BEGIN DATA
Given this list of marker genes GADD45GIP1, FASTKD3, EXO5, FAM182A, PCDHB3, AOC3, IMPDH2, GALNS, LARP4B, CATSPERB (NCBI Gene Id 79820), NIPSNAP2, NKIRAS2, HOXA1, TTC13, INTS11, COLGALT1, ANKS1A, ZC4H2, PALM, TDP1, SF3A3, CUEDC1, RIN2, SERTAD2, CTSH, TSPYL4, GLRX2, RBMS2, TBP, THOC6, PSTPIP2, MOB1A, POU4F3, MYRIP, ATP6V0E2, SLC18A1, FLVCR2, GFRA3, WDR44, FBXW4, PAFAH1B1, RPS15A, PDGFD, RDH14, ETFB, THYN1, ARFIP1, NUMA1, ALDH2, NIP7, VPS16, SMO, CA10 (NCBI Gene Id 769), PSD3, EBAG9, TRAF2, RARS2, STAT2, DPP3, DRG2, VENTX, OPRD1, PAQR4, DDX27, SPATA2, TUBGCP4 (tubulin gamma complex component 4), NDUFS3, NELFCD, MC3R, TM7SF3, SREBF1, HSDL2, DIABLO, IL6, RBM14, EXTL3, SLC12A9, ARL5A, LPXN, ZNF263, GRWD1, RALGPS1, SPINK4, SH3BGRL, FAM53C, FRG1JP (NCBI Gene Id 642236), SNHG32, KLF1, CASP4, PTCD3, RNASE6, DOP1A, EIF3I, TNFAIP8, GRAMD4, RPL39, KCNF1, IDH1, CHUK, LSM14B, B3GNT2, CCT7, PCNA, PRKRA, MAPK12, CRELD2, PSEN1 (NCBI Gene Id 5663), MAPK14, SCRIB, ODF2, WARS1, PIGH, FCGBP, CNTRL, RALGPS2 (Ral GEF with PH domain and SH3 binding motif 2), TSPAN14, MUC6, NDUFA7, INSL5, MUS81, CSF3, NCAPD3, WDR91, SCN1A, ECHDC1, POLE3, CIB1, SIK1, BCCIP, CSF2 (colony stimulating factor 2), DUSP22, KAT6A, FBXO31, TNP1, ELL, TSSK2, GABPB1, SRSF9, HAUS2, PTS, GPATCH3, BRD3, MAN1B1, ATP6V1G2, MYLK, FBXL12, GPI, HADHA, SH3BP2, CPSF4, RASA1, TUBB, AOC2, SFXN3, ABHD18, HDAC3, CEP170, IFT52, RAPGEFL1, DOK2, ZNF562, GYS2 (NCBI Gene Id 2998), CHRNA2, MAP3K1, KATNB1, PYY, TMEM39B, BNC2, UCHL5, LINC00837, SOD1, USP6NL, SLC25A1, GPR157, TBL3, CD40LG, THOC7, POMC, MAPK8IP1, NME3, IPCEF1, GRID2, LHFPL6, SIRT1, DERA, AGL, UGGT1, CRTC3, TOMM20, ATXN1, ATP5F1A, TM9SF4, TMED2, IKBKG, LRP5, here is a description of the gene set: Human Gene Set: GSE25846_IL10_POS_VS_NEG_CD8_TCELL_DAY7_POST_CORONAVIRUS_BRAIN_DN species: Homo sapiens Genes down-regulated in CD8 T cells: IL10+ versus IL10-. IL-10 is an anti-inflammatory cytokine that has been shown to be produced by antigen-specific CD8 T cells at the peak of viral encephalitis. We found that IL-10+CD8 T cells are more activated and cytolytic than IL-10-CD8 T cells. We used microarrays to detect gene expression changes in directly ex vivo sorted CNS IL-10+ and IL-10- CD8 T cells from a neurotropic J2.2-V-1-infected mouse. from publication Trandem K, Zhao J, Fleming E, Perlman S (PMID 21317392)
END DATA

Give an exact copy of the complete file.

Given this list of marker genes GADD45GIP1, FASTKD3, EXO5, FAM182A, PCDHB3, AOC3, IMPDH2, GALNS, LARP4B, CATSPERB (NCBI Gene Id 79820), NIPSNAP2, NKIRAS2, HOXA1, TTC13, INTS11, COLGALT1, ANKS1A, ZC4H2, PALM, TDP1, SF3A3, CUEDC1, RIN2, SERTAD2, CTSH, TSPYL4, GLRX2, RBMS2, TBP, THOC6, PSTPIP2, MOB1A, POU4F3, MYRIP, ATP6V0E2, SLC18A1, FLVCR2, GFRA3, WDR44, FBXW4, PAFAH1B1, RPS15A, PDGFD, RDH14, ETFB, THYN1, ARFIP1, NUMA1, ALDH2, NIP7, VPS16, SMO, CA10 (NCBI Gene Id 769), PSD3, EBAG9, TRAF2, RARS2, STAT2, DPP3, DRG2, VENTX, OPRD1, PAQR4, DDX27, SPATA2, TUBGCP4 (tubulin gamma complex component 4), NDUFS3, NELFCD, MC3R, TM7SF3, SREBF1, HSDL2, DIABLO, IL6, RBM14, EXTL3, SLC12A9, ARL5A, LPXN, ZNF263, GRWD1, RALGPS1, SPINK4, SH3BGRL, FAM53C, FRG1JP (NCBI Gene Id 642236), SNHG32, KLF1, CASP4, PTCD3, RNASE6, DOP1A, EIF3I, TNFAIP8, GRAMD4, RPL39, KCNF1, IDH1, CHUK, LSM14B, B3GNT2, CCT7, PCNA, PRKRA, MAPK12, CRELD2, PSEN1 (NCBI Gene Id 5663), MAPK14, SCRIB, ODF2, WARS1, PIGH, FCGBP, CNTRL, RALGPS2 (Ral GEF with PH domain and SH3 binding motif 2), TSPAN14, MUC6, NDUFA7, INSL5, MUS81, CSF3, NCAPD3, WDR91, SCN1A, ECHDC1, POLE3, CIB1, SIK1, BCCIP, CSF2 (colony stimulating factor 2), DUSP22, KAT6A, FBXO31, TNP1, ELL, TSSK2, GABPB1, SRSF9, HAUS2, PTS, GPATCH3, BRD3, MAN1B1, ATP6V1G2, MYLK, FBXL12, GPI, HADHA, SH3BP2, CPSF4, RASA1, TUBB, AOC2, SFXN3, ABHD18, HDAC3, CEP170, IFT52, RAPGEFL1, DOK2, ZNF562, GYS2 (NCBI Gene Id 2998), CHRNA2, MAP3K1, KATNB1, PYY, TMEM39B, BNC2, UCHL5, LINC00837, SOD1, USP6NL, SLC25A1, GPR157, TBL3, CD40LG, THOC7, POMC, MAPK8IP1, NME3, IPCEF1, GRID2, LHFPL6, SIRT1, DERA, AGL, UGGT1, CRTC3, TOMM20, ATXN1, ATP5F1A, TM9SF4, TMED2, IKBKG, LRP5, here is a description of the gene set: Human Gene Set: GSE25846_IL10_POS_VS_NEG_CD8_TCELL_DAY7_POST_CORONAVIRUS_BRAIN_DN species: Homo sapiens Genes down-regulated in CD8 T cells: IL10+ versus IL10-. IL-10 is an anti-inflammatory cytokine that has been shown to be produced by antigen-specific CD8 T cells at the peak of viral encephalitis. We found that IL-10+CD8 T cells are more activated and cytolytic than IL-10-CD8 T cells. We used microarrays to detect gene expression changes in directly ex vivo sorted CNS IL-10+ and IL-10- CD8 T cells from a neurotropic J2.2-V-1-infected mouse. from publication Trandem K, Zhao J, Fleming E, Perlman S (PMID 21317392)